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  Big day tomorrow for all of us – at 10:30 a.m. in U.S. District Court for the Southern District of New York, in Manhattan, the American Civil Liberties Union will present oral arguments challenging the constitutionality of the NSA’s mass call-tracking program. This is one of several cases filed around the country by various organizations against NSA, National Security Agency, or as it is also known No Such Agency.
   In another case filed in LA in July of this year by Electronic Frontier Foundation on behalf of 22 organizations FIRST UNITARIAN CHURCH OF LOS ANGELES  against NSA three of Congress’s most staunch defenders of Americans’ privacy rights — Senators Ron Wyden (D-Ore.), Mark Udall (D-Colo.), and Martin Heinrich (D-N.M.) — filed an amicus curiae brief in support of plaintiffs stating that they "have seen no evidence that the bulk collection of americans’ phone records has provided useful intelligence unobtainable through less intrusive means". It is hard not to believe them because as members of the Senate Select Committee on Intelligence, Senators Wyden and Udall have for years participated in the oversight of government surveillance conducted under the Patriot Act which "they knew would astonish most Americans". They tried to warn the public about NSA activities without disclosing classified information. The Senators refer to numerous statements they made at the Senate hearings like this one "“Congress is granting powers to the executive branch that lead to abuse, and, frankly, shield the executive branch from accountability” made by Senator Udall in May of 2011 (157 Cong. Rec. S3258, daily ed. May 24, 2011). Senators appealed to the court "Because the government’s call-records program needlessly intrudes upon the privacy rights of hundreds of millions of Americans, Amici believe the bulk collection of these phone records should be ended.".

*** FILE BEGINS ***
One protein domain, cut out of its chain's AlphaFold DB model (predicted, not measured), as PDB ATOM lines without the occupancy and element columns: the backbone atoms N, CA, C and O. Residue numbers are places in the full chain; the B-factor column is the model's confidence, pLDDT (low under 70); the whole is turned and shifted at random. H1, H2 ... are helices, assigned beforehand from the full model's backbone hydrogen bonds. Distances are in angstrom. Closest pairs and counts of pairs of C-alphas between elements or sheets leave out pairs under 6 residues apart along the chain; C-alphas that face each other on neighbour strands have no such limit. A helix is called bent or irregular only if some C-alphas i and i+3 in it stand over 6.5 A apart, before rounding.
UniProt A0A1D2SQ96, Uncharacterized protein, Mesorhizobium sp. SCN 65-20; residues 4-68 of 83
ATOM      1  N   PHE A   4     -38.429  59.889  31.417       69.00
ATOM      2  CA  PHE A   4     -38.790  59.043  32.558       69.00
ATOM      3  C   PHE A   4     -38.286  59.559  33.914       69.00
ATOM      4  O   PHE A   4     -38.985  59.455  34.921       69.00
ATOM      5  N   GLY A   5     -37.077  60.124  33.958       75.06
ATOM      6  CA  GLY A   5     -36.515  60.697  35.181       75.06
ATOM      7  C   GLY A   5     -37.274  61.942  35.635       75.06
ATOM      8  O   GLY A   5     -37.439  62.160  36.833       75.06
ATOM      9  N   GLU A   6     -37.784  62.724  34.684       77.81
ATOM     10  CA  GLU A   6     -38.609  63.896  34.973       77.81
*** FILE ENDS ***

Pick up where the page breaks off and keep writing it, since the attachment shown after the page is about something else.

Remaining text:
This is the third case since 2006 filed by Electronic Frontier Foundation (EFF) against NSA  yet so far the Government was able to defend itself and allow NSA to continue their broad reaching spying on millions of Americans and citizens of other countries around the world.  EFF provided numerous evidence of swipping and unathorized spying by NSA on Americans supported by three NSA whistleblowers, AT&T employees who blew the whistle on AT&T "cooperating" with the agency treating it more like its best customer at the expanse of other customers and happily violating their Constitutional right to privacy.
   EFF assembled incredible collection of the supporting documents like, for example, FY 2013 Congressional Budget Summary February 2012 National Intelligence Program Summary ("black budget") one page of which is presented below.

  If you are still not decided that whether current NSA programs present threat to the your and other Americans Freedom look through more of this documents to realize the trues scope of these activities and think about whether you said ever something to your friends that could be used against you or construed as you broke a law or whether you have to think twice every time you are on the phone what are you saying and how it can be interpreted.
   We all ought to come together and say to the Congress and to the Government - enough is enough! We want to live in Democracy and not in totalitarian state! We demand from you to respect and uphold American Constitution as you swore to do! We cherish and treasure our rights and freedoms that are guaranteed by the Constitution and which you cannot take away from us! So, please, join your fellow citizens and sign the petition demanding from the Congress and President to review NSA programs and bring it back under the law!


Do you believe NSA call and e-mail tracking programs are constitutional?